- What Is an Order of Custody?
- Who May File a Petition for an Order of Custody?
- What is a Records Check?
- What Happens at the Hearing?
- What Is an Order of Visitation?
- Must the Parties Have Lawyers to Represent Them?
- Can a Custody or Visitation Order Be Changed?
- What Happens If One Side Interferes with the Custody or Visitation That Was Ordered by the Court?
- What is Mediation?
An order of custody gives responsibility for the care, control and maintenance of a child to one or both of the child's parents or to another party. The Court may issue an order of custody up until a child’s 18th birthday.
A parent, grandparent or a person with a substantial connection or relationship with the child may file a petition in Family Court requesting that the court place the child in his or her custody. A copy of the petition and a summons must be served upon (delivered personally to) each of the opposing parties and an affidavit of service must be filed with the Court. If the child's parents are separated and one parent seeks a custody order, that parent must have the papers served upon the other parent. If a non-parent is seeking custody of the child, then both of the child's parents must be served. In general, the child must have resided in New York State for 6 months or more before a custody petition may be filed.
Forms are available at www.nycourts.gov or at the Family Court Clerk’s office. If you believe the child is in imminent danger, there is a place on the petition to request immediate, temporary relief. In such cases, a Judge reviews the petition and makes a determination of how best to protect the child.
There are no filing fees in Family Court.
State law requires that the Court conduct a review of data bases containing child protective records, orders of protection, the sex offender registry, and arrest warrants for any person seeking custody. The review is performed by court staff and the Judge will inform the parties and attorneys of the results. The Judge will also determine whether the results of the records search will impact any custody order.
If the opposing party is properly served with the petition and does not appear in court, the Judge will conduct a special kind of trial called an inquest, in which only the petitioner testifies.
If the parties agree about custody of the child, the judge will allow the parties to place the terms of an agreement on the record in open court and enter an order of custody on consent, without the need for a formal hearing. If the parties cannot reach an agreement about custody, the court will hold a hearing, taking testimony from both sides, and may appoint a lawyer to represent the child. The court may order an investigation and report from a social services agency or mental health professional. In some cases, the Judge may conduct a confidential interview with the child. After considering the evidence presented, the court will award custody based upon what is in the child's best interests.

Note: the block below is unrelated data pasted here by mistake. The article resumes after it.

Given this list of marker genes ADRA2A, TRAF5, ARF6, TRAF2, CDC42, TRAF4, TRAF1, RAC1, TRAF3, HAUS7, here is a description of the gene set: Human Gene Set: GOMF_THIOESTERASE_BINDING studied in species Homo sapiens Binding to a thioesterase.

A custody or visitation case may be heard by a Family Court "court attorney-referee", who may hear and decide the case and issue orders.
A parent seeking to visit with a child may file a petition in Family Court against the person or persons who have custody of the child. Custody and visitation matters are often heard together within the same hearing, but a visitation petition may also be filed as a separate matter. Other family members, such as grandparents or siblings, may also file a petition seeking an order of visitation. The court will order visitation if it is in the child's best interests and if there is an existing relationship with the child.
The parties to custody and visitation matters may represent themselves or hire lawyers. In some cases, when a party cannot afford to hire a lawyer, the judge may appoint a lawyer at no cost. The judge may also appoint a lawyer to represent the child; this lawyer is called the "law guardian".
Either party may file a petition to have a custody or visitation order modified (changed). The party seeking to have the order modified must prove that there has been a change of circumstances such that there is a “real need” to change the order since the original order was issued. The court holds a hearing to determine if a change is in the child's best interests.
If a court order gives certain custody or visitation rights to a party and the other party fails to obey the order, the complaining party may file a petition alleging a violation of the order. After the court holds a hearing, the judge may change the order and/or impose sanctions on the party who has failed to comply with the order.
Contact the Family Court in your county to find out if your county provides a free, voluntary service where the parties meet with a trained mediator to discuss and resolve custody and visitation issues. If the parties reach an agreement, they sign a memorandum of understanding which is filed with the Court with a petition. The Court will then issue a custody/visitation order based on the parties’ agreement without the need to appear in Court.